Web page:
Week 6 Lockdown
1 May 2020 (by Chris Taylor (C Taylor))
To Our Wonderful Community
So, whilst the gardens might have benefited, the rain added a different dimension to the lockdown week. Waking up on Tuesday morning felt a bit like a gloomy British camping trip with myself and Jan both wondering how we were going to entertain the kids for the rest of the day! It certainly made us appreciate the sunny weather we had previously been experiencing during lockdown. Still, we made it to the end of the week celebrating the small successes and I hope you did too whatever they may have been.
I was working from home this week whilst the amazing Mrs Hawkins supported in school. Being at home brought the many challenges you may be regularly grappling with; timetabling the computer, finding a quiet space, supporting home learning, getting fresh air in between rain showers. All of which, no doubt, put me in my stretch zone.
I did however manage to read a blog from an Ultramarathon runner (someone who typically runs between 50 and 100 miles, taking anything between 9 to 16 hours depending on the terrain). The post reported that the first few miles are easy: ‘you’re fresh and ready.’ The next few miles are exciting: ‘they are harder, but the adrenaline is pumping and you’re up for the challenge.’ The remaining miles (about another 8 hours of running): ‘alternate between manic confidence, pain and utter despair.’ The runner went on to write that trying to visualise running another 30 miles when you’re already exhausted is ‘soul destroying.’ ‘So, as an Ultra-runner you don’t: you just run the mile you’re in. You never project backwards to what has been before. You never think about the miles you have ahead of you. Instead you put one foot in front of the other and run the mile you’re in. At some point it will be over, but that point is not right now and therefore you don’t think about it.’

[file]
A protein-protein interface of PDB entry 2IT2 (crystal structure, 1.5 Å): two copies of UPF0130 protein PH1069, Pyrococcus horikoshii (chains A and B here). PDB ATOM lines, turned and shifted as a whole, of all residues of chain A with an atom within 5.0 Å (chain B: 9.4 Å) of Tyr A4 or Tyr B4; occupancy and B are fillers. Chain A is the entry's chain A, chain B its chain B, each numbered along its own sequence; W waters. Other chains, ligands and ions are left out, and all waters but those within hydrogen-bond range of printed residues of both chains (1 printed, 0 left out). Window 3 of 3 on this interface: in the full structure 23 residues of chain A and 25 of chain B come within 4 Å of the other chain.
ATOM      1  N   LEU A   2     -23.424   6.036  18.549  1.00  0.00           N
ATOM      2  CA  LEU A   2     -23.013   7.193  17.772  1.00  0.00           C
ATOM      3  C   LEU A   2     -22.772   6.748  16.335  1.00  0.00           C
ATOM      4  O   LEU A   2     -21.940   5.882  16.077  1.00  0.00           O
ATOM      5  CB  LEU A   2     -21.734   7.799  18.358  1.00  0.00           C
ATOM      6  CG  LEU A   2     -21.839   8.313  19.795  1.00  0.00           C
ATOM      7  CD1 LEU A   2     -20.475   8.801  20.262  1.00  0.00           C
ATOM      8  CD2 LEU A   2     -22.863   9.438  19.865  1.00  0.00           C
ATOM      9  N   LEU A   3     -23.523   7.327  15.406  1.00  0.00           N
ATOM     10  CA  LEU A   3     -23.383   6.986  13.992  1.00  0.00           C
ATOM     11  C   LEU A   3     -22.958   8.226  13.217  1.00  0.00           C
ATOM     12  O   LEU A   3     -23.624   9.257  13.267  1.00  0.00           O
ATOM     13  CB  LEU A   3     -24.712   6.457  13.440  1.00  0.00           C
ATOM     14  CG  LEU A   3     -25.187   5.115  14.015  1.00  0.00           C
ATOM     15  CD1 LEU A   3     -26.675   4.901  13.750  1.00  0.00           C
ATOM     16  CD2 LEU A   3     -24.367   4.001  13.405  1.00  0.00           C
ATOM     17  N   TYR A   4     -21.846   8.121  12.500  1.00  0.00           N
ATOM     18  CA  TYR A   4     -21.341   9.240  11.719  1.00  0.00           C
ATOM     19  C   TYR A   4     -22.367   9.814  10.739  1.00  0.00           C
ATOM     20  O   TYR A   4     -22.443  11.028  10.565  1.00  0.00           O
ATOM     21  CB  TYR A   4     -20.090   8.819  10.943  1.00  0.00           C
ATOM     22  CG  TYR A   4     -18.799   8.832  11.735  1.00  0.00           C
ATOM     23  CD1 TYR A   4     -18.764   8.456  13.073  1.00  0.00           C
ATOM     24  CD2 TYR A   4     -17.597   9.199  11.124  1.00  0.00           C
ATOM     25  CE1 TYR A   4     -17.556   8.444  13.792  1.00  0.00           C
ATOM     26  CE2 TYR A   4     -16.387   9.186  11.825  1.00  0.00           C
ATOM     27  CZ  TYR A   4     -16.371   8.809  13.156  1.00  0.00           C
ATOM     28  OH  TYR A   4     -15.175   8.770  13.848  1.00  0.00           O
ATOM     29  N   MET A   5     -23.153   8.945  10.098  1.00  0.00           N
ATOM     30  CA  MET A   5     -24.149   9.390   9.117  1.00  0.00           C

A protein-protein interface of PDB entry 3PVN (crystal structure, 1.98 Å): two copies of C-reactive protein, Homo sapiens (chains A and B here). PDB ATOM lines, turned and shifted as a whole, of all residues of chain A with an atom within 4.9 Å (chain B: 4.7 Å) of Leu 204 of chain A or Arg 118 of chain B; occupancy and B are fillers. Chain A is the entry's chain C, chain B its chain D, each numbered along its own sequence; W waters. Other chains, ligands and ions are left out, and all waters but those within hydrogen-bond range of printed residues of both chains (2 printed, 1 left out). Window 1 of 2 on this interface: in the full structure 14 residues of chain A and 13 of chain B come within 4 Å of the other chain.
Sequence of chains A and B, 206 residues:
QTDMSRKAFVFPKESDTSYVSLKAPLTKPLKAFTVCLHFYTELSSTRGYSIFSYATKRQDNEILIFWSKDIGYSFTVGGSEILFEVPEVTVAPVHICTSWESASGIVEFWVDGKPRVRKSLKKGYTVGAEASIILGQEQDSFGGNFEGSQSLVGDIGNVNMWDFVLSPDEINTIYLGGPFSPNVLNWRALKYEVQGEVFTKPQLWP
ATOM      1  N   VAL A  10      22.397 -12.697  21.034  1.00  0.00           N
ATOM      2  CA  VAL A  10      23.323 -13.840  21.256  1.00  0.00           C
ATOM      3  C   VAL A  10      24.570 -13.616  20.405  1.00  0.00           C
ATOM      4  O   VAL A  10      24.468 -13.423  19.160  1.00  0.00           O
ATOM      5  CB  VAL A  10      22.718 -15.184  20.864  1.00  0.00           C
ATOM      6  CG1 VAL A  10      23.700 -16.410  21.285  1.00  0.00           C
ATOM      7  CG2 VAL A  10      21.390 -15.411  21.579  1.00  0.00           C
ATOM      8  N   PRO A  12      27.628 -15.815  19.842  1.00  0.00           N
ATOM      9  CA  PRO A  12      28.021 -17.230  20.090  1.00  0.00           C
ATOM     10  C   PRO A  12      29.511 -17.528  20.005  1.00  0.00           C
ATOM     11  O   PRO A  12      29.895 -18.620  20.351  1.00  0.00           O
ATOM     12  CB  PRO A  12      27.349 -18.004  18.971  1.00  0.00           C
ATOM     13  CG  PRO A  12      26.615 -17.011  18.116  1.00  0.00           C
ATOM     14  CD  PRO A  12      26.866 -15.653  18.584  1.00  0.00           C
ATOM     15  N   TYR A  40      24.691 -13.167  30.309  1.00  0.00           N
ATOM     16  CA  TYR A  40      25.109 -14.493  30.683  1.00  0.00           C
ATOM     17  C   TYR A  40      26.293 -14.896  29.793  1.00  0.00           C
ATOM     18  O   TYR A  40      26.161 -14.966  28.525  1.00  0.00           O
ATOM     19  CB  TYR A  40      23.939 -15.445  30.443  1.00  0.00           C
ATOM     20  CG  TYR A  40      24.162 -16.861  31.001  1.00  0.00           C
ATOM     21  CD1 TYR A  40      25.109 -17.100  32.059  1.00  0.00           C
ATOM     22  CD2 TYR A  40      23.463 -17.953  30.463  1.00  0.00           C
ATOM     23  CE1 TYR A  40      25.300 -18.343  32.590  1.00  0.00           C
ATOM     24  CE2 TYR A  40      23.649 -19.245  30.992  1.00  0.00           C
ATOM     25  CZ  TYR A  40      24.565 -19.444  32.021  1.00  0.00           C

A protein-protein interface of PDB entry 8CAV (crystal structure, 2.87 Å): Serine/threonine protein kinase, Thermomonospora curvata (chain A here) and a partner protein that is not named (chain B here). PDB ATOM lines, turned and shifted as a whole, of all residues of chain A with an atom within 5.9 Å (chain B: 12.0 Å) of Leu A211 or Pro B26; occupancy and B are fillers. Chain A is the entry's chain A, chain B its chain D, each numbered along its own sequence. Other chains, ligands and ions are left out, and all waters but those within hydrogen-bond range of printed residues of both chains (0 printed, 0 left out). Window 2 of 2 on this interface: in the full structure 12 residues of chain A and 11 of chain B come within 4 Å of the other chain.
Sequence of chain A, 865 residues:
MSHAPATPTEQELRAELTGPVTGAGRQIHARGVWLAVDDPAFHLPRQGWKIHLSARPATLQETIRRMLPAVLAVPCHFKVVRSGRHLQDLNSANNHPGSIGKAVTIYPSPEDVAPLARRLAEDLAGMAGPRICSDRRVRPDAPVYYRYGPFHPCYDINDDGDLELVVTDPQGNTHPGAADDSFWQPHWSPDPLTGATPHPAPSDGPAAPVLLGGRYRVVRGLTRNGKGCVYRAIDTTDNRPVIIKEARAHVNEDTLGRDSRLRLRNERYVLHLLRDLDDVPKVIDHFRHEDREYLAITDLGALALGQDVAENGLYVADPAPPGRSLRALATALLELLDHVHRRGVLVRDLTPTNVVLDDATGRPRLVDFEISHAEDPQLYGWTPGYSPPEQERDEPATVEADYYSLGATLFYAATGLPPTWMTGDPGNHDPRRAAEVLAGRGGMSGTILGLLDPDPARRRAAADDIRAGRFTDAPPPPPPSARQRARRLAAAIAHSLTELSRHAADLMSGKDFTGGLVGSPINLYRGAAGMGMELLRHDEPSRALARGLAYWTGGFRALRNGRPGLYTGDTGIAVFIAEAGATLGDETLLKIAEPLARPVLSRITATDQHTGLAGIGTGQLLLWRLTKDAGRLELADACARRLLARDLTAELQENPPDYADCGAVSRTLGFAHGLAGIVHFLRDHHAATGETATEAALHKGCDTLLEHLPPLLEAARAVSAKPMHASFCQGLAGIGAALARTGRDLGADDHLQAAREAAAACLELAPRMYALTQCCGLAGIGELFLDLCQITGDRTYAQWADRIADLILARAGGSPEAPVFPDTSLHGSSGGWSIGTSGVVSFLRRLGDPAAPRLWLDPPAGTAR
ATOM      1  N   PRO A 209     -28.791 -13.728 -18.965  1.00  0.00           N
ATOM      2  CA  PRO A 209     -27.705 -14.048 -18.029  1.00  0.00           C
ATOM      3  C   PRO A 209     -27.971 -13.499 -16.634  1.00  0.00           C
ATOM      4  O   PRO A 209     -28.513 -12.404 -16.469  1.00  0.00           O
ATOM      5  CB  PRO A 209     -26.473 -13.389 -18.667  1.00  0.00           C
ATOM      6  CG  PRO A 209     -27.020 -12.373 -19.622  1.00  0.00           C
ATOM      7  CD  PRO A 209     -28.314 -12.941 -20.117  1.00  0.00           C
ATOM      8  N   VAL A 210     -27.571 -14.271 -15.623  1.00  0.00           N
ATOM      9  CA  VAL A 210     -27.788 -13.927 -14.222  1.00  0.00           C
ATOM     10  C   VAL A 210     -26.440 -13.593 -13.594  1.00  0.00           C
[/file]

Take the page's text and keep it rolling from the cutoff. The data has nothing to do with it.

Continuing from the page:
And so, I believe, this is how we must think about the lockdown. With so much uncertainty, we must control the things we can, and let go of worrying about the things we can’t. At some point this will end, but for now we must run the mile we’re in. There may be moments that seem harder than others as we ride this roller coaster.
Please remember we are there for you and happy to chat if need be; you can make contact via firstname.lastname@example.org or your year group email. We also have some useful resources to support families on https://www.patchaminf.brighton-hove.sch.uk/parents/resources/parents-page.
I have also attached a letter from the Local Safeguarding Board should you or someone you know need any help or support. Unfortunately, for safeguarding purposes as well as managing our workload, family lives and wellbeing, we are unable to provide any direct messaging with your children. However, for anyone requiring ideas to try and keep children to a routine there is a visual timetable template on https://www.patchaminf.brighton-hove.sch.uk/parents/resources/resources-1
After 6 weeks inside, some of us have learned to take our pleasures where we can: mastering Tiktoks, baking bread, exercising, watching films, completing puzzles, building Lego, sipping tea in the sunshine, enjoying the smell of rain, staying connected through phone calls or sharing friendly words with neighbours.
There is a theory that the happiest people in lockdown are those most capable of finding solace in small things, and it’s this dramatic lowering of expectations under pressure that will help us get through. It looks like we are in for a sunny weekend, so I do hope you manage to absorb some Vitamin D.
Have a relaxing weekend, stay safe and remember to only run the mile you are in.